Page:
Alireza Shahrdari is a renowned Iranian environmental activist and expert on reptiles and rodents:
The number of safaris has increased over the past four years. It’s amazing how many city jeeps and pickups you now see in wilderness areas.
Previously, the only people who participated in this type of activity were adventurers and professionals in the tourism industry and the respected environment. But now this activity has been opened to the public. Hundreds of tourist agencies in the cities next to the deserts now offer excursions [Editor’s note: Online, prices range between 250,000 and 3 million tomans (roughly equivalent to eight to 95 euros), depending on the type and the length of the excursion].
This photo shows how safari vehicles have damaged the natural landscape of Maranjab.
The frequent passage of vehicles has damaged this erg, or field of dunes, in Mesr, as shown in this photo taken in September 2020.
This image, published on a page advertising for another travel company that offers desert safaris, shows tire tracks that damaged the surface of a salt lake in the Maranja Desert.
“Some species are in imminent danger” The desert food chain is complex. The safaris not only kill animals directly, as was the case in the video that caused such an uproar in late October, but they also kill animals by destroying this chain. When they burn plants or drive over them, they destroy the food sources of rodents, reptiles and birds. When they run over the holes and scratches on these rodents and reptiles, they kill them. Fennec foxes and sand cats are just some of the species that have been extremely threatened by these safaris.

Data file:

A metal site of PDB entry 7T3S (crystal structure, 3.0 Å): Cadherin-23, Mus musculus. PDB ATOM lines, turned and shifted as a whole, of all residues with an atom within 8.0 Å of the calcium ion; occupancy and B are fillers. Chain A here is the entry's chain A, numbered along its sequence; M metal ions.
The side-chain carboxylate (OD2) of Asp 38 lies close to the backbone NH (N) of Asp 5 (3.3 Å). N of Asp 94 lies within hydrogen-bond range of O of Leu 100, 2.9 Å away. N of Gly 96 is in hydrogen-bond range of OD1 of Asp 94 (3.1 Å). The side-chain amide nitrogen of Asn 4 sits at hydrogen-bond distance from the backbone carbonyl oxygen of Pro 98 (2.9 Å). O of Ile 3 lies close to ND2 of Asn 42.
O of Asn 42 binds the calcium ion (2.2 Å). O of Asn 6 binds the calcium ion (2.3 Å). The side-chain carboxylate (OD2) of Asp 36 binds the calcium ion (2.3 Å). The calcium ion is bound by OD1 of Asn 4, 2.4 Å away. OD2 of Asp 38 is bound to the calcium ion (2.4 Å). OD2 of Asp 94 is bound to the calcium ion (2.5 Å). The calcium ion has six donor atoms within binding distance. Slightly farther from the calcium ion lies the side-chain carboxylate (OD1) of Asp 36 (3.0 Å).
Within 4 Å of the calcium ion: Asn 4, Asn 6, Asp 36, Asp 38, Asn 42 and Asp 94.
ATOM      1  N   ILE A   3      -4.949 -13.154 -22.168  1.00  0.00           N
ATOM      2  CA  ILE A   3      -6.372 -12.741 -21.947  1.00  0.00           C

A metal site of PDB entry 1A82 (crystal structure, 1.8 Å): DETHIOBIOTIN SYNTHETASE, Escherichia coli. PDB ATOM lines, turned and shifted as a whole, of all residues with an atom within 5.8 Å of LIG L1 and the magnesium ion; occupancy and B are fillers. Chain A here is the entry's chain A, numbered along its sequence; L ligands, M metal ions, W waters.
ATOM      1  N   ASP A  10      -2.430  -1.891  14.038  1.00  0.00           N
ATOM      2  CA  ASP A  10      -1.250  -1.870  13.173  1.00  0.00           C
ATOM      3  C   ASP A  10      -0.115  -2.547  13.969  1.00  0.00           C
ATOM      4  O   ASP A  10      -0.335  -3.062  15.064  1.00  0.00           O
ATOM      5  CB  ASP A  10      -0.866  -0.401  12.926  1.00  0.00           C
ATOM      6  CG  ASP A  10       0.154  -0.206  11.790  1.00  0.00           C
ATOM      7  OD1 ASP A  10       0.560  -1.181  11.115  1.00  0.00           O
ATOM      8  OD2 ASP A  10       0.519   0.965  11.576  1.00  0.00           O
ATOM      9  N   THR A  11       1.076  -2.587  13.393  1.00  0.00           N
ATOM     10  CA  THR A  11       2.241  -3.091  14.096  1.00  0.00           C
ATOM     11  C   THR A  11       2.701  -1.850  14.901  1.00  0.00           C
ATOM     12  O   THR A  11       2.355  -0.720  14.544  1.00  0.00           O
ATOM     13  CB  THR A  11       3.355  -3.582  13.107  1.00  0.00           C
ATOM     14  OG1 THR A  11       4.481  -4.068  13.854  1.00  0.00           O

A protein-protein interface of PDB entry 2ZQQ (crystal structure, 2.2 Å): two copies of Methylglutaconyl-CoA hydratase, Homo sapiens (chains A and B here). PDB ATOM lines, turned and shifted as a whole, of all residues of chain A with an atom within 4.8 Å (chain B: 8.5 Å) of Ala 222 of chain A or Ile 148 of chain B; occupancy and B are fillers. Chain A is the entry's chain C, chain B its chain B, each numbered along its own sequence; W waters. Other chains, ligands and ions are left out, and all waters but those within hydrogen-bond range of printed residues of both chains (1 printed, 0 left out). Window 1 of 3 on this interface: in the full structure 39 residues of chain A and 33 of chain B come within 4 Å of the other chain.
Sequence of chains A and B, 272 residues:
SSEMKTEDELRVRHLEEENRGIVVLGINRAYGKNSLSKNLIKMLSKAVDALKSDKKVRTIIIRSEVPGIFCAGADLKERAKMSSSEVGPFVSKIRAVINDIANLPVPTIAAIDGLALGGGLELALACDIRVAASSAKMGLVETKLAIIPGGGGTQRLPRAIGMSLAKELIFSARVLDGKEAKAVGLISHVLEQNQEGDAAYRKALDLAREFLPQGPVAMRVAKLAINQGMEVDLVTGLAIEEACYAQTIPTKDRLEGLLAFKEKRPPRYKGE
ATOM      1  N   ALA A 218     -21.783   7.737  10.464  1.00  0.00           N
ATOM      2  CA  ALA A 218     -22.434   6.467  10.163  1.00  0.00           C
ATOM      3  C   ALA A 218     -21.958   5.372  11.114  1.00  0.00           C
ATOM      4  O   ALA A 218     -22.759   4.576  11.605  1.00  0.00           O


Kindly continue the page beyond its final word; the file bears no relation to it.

Several species face an imminent threat, including the desert monitor, scorpions, the Maranjab snake, the lizard Eremias kavirensis, which is native to the area around Dasht-e-Kevir and the Cheesman’s gerbils, to name a few.
From what I have seen, the most affected regions are Maranjab, as well as Mesr and Abouzeidabad, which are home to many unique flora and fauna. We are still discovering some of these species. In the last five years, for example, we have discovered two new types of rodents in these deserts.
There is no supervision of these safaris and absolutely no rules governing them. So that means people can do whatever they want. The only reactions I’ve seen so far are online protests by activists – that’s it.
There is only one solution. We need to stop these off-road safaris and limit them to limited areas. “
In Iran, there are 253 national parks, forests and protected nature areas. However, these safaris occur in areas that, although fragile, are not protected by any rules.
On very rare occasions, local courts have been able to restrict access to the Maranja Desert – but only for a short time. And this restriction was introduced to prevent men and women from partying there and acting in a “non-Islamic” way. No measures have been taken to protect ecosystems.
Article by Ershad Alijani